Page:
Doc Brown inspires, motivates students
Adolph Brown, who goes by Doc Brown, had one message for the students of New Richmond Middle School and New Richmond High School on Thursday: Be your best.
Brown, who considers himself an enthusiastic communicator, spoke to the students while in New Richmond. Later that night, he also discussed "Lessons in Uncommon Sense" with community members.
The visit was sponsored by JA Counter and the New Richmond Area Community Foundation.
Brown began his presentation by pretending to be a new student in school. He dressed as a student in the projects, or as he called it, "a wanna be thug."
"This was me," he told the students. "I was a wanna be thug. Now, I tell kids, 'You can't be a thug if your mamma still picks you up from school.'"
Brown said his attitude changed when he met his wife, who was not only beautiful, but smart too.
"She was an apple in the tree," he said, referring to girls with high standards. "Those apples on the ground ... guys pick them up and take a bite then throw them back."
Brown encouraged the New Richmond teens to learn from his experiences. He urged the female students to be "apples in the tree." Likewise, he told the young men that they need to learn to become "tree climbers."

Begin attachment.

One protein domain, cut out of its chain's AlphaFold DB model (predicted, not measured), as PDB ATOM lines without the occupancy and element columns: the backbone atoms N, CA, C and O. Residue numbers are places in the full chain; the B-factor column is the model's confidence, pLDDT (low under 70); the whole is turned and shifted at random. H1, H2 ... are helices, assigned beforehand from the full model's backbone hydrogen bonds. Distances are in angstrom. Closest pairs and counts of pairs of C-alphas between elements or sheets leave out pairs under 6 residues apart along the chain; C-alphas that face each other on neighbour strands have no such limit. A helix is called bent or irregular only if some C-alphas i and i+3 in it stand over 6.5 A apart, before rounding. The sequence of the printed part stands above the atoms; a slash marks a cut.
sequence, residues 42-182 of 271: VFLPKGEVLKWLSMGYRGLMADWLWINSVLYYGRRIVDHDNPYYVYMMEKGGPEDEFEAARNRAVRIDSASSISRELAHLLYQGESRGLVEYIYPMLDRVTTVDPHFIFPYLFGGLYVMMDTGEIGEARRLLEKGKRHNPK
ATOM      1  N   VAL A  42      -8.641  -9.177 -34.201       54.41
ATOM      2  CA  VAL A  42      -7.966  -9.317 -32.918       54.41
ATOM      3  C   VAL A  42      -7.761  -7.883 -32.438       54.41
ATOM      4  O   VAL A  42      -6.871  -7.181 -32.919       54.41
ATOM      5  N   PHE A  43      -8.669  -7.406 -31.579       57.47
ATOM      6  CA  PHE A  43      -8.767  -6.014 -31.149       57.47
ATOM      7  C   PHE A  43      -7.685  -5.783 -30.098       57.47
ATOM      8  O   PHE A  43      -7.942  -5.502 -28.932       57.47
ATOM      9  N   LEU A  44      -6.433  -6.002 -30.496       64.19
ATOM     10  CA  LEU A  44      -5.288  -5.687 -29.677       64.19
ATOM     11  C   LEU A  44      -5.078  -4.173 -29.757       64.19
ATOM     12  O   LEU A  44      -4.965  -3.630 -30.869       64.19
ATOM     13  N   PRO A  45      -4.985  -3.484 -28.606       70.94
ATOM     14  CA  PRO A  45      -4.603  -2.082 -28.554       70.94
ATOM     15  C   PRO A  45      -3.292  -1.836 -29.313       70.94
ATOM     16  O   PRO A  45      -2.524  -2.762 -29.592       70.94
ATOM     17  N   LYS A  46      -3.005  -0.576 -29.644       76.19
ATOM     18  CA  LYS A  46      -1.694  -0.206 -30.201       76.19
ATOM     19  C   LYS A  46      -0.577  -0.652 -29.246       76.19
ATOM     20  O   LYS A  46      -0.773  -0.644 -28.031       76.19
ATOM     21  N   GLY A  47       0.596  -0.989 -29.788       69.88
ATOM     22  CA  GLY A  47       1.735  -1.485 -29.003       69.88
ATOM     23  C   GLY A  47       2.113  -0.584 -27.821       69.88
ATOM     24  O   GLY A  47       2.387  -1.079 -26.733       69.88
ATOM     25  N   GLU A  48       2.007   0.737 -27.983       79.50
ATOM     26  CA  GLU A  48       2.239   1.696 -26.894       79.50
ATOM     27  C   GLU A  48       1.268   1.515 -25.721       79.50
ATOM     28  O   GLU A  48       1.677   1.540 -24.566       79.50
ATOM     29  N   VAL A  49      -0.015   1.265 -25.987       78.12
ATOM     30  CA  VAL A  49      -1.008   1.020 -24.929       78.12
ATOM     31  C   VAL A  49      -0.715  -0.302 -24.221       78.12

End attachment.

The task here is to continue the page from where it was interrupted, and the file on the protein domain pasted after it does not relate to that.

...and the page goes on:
While the students seemed to grasp Brown's message, the favorite part of the presentation was what Brown called "classroom management" -- a lesson for the teachers.
This lesson came throughout the presentation when Brown stopped his show to "call out" a student for interrupting his presentation.
"I don't do this to disrespect you, Hunter," he said to one student. "I do it because I think you can do better and because I love you. I love you, man."
Brown stressed that it's important for students to do their best in terms of education.
"No one wants perfection," he said. "We want excellence."
"To make a million you need to be worth a million," he said. "And how do you do that? Through education. NFL stands for not for long. Sure, you might play for five years, but what do you do after that with no education?"
Brown said his grandfather taught him to throw a shoe under his bed each night.
"He told me to throw it back there as far as I could," he said. "When you throw your shoe under the bed at night, it forces you to start each day on your knees."
About Doc Brown
As a child, his father left him. Brown rose from welfare and the inner-city streets with a single-parent mother and four siblings to being the first of his siblings to graduate high school and attend college. Still experiencing many of life's ups and downs, Brown inspires and motivates parents and students to truly become the best that they can become.